In the graph that follows this note we take a look at what sectors and asset classes seem most “worried” about the chance for another recession. We take the measure of this seemingly “emotional” assessment by looking at the 30 day forward implied volatilities for the exchange traded funds associated with different industrial sectors, asset types, and U.S./foreign stock markets. Don’t be scared off – that’s just the same concept as the CBOE Volatility Index, or VIX. A higher VIX usually means more near term worries about the market. A declining VIX means investors are generally more confident that stocks will rise in the near future. A few observations:
- U.S. stocks as a whole have seen increasing IV in the past month, to the tune of 22% higher than the same time in July. That’s a sign of concern over the near term, of course, but it also serves as a useful baseline for other asset classes.
- The most notable increase in IV is actually in the option chain for the most popular High Yield Bond ETF (symbol HYG). Here, IV has actually spiked by 31% over the last 30 days, more than stocks. We hear a lot about investor complacency as it related to bond investments, but it does seem that options traders, at least, understand that a double dip might be just as bad for non-investment grade credits as it would be for stocks.
At the other end of the spectrum, and sitting in splendid isolation, is gold. The precious metal has had a pretty good month, up almost 5%. What might be more impressive, however, are the lower levels of apprehension about gold’s next move. The IVs related to the GLD ETF actually fell over the past 30 days, indicating some sentiment that gold is not heading for a fall in the near future. We see that kind of contraction in IVs when assets rise (VIX tends to go down when stocks rise, for example). But given that every single other asset class we looked at saw rising IVs versus last month, we can only look at the ‘Gold VIX” as a real sign of confidence in the metal. Or, of course, a real skepticism in everything else.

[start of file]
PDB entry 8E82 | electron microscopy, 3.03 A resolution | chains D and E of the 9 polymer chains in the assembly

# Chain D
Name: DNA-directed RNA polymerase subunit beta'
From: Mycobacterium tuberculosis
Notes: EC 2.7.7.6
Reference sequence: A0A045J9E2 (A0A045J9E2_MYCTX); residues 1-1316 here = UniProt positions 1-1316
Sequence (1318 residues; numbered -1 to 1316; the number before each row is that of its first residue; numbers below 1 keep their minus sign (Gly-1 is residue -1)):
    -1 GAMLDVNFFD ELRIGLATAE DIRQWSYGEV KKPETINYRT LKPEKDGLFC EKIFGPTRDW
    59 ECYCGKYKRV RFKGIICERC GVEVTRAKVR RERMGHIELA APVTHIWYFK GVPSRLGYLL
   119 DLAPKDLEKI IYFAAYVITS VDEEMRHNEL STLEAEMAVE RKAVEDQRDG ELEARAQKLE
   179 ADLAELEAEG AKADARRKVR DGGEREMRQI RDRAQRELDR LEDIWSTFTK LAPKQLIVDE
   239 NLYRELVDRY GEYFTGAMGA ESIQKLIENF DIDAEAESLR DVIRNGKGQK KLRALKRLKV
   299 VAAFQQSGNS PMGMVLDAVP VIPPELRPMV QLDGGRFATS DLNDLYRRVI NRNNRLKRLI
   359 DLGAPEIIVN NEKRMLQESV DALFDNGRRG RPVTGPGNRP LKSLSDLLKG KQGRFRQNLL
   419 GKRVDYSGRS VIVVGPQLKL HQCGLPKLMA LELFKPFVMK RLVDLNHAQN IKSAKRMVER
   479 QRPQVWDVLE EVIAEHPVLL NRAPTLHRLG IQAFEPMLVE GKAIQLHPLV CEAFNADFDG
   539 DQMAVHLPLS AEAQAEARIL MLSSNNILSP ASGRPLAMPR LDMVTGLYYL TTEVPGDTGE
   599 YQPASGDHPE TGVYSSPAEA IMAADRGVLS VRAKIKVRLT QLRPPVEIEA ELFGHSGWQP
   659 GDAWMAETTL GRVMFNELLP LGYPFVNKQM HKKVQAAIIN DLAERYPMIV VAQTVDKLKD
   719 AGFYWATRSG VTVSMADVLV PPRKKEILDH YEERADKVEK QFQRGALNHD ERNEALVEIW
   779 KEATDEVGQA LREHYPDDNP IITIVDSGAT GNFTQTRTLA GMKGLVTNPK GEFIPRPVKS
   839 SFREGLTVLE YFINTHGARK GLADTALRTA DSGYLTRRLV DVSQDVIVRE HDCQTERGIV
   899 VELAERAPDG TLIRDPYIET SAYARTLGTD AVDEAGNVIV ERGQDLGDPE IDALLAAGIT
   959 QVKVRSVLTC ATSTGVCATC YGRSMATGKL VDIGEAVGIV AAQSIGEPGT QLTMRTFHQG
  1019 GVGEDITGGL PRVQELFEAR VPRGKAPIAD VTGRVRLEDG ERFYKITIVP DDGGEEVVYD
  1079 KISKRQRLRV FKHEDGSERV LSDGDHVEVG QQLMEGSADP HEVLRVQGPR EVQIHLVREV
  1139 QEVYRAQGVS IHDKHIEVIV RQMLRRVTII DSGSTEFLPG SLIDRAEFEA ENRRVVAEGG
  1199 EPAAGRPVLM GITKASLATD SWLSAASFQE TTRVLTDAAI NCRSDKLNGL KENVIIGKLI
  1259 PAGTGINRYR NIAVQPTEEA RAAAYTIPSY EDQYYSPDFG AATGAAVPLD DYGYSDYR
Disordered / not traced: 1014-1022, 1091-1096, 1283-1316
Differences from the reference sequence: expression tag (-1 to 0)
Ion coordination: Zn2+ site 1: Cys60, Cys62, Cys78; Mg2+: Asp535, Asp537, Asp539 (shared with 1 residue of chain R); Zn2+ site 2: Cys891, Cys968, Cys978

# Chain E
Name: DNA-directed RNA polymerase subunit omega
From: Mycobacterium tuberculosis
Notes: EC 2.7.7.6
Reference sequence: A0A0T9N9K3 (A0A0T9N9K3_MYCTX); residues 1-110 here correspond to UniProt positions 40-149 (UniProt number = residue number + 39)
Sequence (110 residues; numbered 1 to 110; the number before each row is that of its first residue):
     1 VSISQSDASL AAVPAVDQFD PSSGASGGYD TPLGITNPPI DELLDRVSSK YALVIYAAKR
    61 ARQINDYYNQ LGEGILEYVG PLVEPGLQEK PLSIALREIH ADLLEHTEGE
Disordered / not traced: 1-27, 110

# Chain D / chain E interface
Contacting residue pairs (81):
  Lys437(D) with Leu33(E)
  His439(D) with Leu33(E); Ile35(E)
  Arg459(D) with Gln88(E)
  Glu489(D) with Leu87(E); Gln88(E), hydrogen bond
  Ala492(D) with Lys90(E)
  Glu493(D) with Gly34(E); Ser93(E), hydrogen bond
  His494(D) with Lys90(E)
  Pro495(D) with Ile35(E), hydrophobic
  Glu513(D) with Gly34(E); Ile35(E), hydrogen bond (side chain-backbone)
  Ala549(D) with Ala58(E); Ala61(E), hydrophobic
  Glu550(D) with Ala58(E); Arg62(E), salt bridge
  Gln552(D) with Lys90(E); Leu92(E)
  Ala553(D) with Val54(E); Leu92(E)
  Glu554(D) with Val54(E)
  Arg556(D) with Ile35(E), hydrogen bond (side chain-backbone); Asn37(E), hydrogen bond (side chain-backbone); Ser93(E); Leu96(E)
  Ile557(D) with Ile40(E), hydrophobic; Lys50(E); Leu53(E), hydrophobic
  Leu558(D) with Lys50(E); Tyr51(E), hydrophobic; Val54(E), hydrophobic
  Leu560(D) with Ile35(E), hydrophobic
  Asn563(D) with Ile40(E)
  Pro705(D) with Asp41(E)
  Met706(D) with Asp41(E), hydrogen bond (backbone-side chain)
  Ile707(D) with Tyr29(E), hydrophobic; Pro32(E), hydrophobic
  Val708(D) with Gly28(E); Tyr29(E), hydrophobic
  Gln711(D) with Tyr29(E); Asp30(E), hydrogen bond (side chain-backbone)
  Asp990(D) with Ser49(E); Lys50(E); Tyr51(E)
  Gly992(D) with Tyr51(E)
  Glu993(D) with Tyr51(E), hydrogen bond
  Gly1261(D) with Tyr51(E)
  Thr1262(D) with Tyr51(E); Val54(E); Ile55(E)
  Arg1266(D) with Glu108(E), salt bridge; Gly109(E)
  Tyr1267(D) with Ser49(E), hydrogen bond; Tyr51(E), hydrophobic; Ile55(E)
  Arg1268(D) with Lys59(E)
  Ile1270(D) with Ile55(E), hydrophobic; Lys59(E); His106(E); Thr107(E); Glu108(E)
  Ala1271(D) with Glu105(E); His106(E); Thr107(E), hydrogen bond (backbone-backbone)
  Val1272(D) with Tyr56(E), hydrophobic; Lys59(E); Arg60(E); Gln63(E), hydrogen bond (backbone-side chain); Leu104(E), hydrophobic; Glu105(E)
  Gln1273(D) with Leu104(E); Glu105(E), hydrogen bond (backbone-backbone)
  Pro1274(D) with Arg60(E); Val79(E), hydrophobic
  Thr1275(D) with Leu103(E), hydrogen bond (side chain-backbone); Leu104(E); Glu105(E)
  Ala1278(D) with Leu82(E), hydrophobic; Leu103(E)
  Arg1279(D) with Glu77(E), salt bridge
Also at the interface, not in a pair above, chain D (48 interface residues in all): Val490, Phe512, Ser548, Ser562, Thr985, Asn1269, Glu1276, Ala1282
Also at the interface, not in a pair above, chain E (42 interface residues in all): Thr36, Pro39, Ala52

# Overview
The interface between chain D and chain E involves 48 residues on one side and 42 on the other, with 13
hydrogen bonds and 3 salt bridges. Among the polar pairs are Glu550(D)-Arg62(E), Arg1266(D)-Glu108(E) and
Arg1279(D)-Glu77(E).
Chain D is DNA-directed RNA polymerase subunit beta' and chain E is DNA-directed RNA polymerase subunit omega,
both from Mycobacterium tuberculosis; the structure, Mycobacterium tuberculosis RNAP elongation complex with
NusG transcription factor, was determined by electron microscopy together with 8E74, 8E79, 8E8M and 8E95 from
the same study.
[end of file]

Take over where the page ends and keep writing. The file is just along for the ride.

Among the major industrial sectors, technology seems to be bearing the brunt of the double dip fears. It’s IV is up 23% over the past month, more than U.S. stocks overall. Telecomm as a sector was up more, but it’s coming off a low base, and there are not many stocks in that index to begin with. No, the move higher in the “Tech VIX” really catches the eye. I confess to liking tech as a leveraged play on not getting a double dip, but my enthusiasm seem to be counter to the market’s perception that there is a lot of risk in the sector.
Interestingly, worries about overseas markets – in both emerging and developed economies – seem pretty middle-of-the-pack as far as asset classes go. The EAFE developed market ETF (symbol EFA) and the emerging market fund (symbol EEM), have seen their “VIX’s” rise by only 11% and 13%, respectively.
Full note (PDF)